This is How Guanacastecans Protect Their Belongings from the floods

Esta publicación también está disponible en: Español

It’s noon on October 17 and the gravel road that crosses through Barrio Estocolmo, Santa Cruz is still waterlogged from the last rain storm.

It’s a community with few sidewalks and no pavement.  A place where the prefabricated homes squeezed close together, like many others built with housing bonds. But, as I walk the streets, I notice an eerie difference inside the homes: from the ceiling hang the chairs, the the furniture, even the teddy bears, as if they were piñatas.

Jenndy Pasos, 38, shows her son Ethan’s room at their home in Barrio Estocolmo. He is less than 15 meters from the edge of the river–this year it has flooded twice.

Anayancy Guadamuz opens the gate cautiously. She’s taking care of Josué, her only grandson, while her daughter Patricia works at the hospital where she is an assistant and her other daughter Fabiola is a nurse.



Bakers, barbers and housewives also live on the block and work during the day in downtown Santa Cruz, in Liberia or at their homes. As Ana Yancy tells me this, a sofa balances itself on a cement sink, raised half a meter above the floor. Ropes cross the ceiling where she has hung her and her daughters’ mattresses.

When the river overflowed at the beginning of October, Maria Luz Aguilar, 58, suffered a nervous breakdown. She hasn’t been able to sleep or go out to sell the bread that she takes everyday to downtown Santa Cruz.Photo: César Arroyo

The house was built 30 years ago with a housing bond, like many around here. It smells of humidity and disinfectant. “People asked me, ‘Ana, why did you build your house here so close to the river?’ I don’t even remember it being here when we moved in.”

But for a while now, many residents say that the insignificant river that no one worried about has started to overflow every rainy season.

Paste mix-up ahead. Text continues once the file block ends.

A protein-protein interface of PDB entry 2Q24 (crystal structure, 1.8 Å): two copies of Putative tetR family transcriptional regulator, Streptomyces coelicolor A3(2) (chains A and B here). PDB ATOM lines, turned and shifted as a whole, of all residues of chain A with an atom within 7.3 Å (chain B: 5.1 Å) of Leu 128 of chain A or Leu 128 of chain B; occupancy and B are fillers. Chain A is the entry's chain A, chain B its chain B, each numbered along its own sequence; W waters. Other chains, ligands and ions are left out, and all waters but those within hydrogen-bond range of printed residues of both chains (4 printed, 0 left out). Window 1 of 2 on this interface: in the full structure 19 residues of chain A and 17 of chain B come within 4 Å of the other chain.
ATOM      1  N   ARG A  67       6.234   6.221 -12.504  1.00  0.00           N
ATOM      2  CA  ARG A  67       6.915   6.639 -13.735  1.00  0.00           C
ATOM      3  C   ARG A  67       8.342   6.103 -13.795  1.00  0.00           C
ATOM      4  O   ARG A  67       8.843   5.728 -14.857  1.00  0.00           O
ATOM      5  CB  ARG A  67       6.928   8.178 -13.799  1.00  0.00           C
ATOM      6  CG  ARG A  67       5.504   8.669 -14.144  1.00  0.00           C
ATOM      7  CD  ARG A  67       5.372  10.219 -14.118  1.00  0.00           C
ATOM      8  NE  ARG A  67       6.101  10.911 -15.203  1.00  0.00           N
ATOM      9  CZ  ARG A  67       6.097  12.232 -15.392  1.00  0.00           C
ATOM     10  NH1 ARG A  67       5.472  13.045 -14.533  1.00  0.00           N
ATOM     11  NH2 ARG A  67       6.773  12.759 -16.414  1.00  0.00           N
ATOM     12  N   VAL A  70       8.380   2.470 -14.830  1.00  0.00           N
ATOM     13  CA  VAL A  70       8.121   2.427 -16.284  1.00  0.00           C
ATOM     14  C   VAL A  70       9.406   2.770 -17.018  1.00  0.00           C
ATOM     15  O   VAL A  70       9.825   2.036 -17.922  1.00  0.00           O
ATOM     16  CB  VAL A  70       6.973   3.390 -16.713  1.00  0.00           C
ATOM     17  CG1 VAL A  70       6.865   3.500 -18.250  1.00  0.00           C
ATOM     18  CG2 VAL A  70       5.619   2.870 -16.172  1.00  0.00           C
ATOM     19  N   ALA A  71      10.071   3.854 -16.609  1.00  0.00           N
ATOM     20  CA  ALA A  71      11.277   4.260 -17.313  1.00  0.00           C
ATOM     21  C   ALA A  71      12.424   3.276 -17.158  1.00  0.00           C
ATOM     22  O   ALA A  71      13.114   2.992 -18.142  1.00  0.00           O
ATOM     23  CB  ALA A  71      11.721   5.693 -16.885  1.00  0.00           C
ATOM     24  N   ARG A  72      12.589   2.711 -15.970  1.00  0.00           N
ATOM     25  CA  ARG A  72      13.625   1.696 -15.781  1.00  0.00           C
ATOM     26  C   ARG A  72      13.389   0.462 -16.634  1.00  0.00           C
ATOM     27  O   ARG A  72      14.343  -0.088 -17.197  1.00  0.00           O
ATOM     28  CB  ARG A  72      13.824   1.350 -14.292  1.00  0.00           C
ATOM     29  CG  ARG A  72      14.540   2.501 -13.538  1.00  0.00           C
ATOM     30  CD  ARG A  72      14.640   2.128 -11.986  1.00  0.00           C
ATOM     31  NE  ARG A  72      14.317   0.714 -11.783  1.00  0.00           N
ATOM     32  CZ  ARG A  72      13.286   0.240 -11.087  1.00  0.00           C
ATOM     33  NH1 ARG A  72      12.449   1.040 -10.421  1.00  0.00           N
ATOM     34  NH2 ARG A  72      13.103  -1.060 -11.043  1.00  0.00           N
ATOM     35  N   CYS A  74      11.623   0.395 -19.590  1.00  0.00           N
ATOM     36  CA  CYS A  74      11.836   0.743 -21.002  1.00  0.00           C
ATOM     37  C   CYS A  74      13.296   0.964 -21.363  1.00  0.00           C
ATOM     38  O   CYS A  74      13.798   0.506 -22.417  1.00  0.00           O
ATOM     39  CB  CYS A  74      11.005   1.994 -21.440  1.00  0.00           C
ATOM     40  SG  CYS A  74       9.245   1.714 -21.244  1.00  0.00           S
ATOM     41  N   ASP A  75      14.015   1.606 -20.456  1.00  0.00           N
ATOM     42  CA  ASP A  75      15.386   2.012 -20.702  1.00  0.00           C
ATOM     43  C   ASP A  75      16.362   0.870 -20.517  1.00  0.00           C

“I took this door off to make a shelf and we had to build the beds out of cement,” Anayancy says as she takes me through humid, dark rooms.

Anayancy Guadamuz spent a week at her sister’s house after the river overflowed at the beginning of the month.Photo: César Arroyo

“Did you already see this house?,” Ana says to me, pointing at a structure five meters from the edge of the river. That’s where Jenndy lives with his wife and kids. He’s a barber and she paints nails at her house. A year ago, this was one of the 80 homes affected by Tropical Storm Nate. Every time the river rises, the family loses a piece of its land.”

There used to be a roundabout here where cars would turn around and now look at it. The river took it all,” Jenndy says with the resignation of someone who goes through the same thing every year. He is seated on a bench facing the street, which is full of mud. Inside are toasters and refrigerators stacked on top of beer crates. At other homes in the area, beds, chairs and other furniture rest on cinder blocks.

Carla Castillo, 31, built her house four years ago and she still has another 16 years of payments.Photo: César Arroyo

Families have their own means of resisting what now seems inevitable. They fight this battle every rainy season and the same thing happens in towns such as La Tulita, Tucurrique or Corobicí, Santa Cruz, the president of the Barrio Estocolmo development association, Manuel Ugarte, tells me.

Marcial Guido, 40, took his family’s belongings to the roof of the house he rents with the help of his neighbours.Photo: César Arroyo

At night, those who are able to fall asleep are only half asleep, resting with one eye open. If the rain persists, residents such as Anayancy or Jenndy and their families get up in the middle of the night and check the river. If things don’t look good, they know what to do and begin to raise furniture, leave the house and come back several days later to wash everything.

When I ask residents about potential solutions, some of them tell me that a dike needs to be built or the river needs to be dredged, needs that other Guanacaste communities also have. 

Bags of cement remain close to the doors of Manuel Ugarte and his family’s home to prevent water and mud from entering.Photo: César Arroyo

Those who can’t see any solution to the problem can only hope. “I live there, gambling to see if we will be able to leave, because buying a new home now is a dream,” says one woman who buys a lottery ticket every week.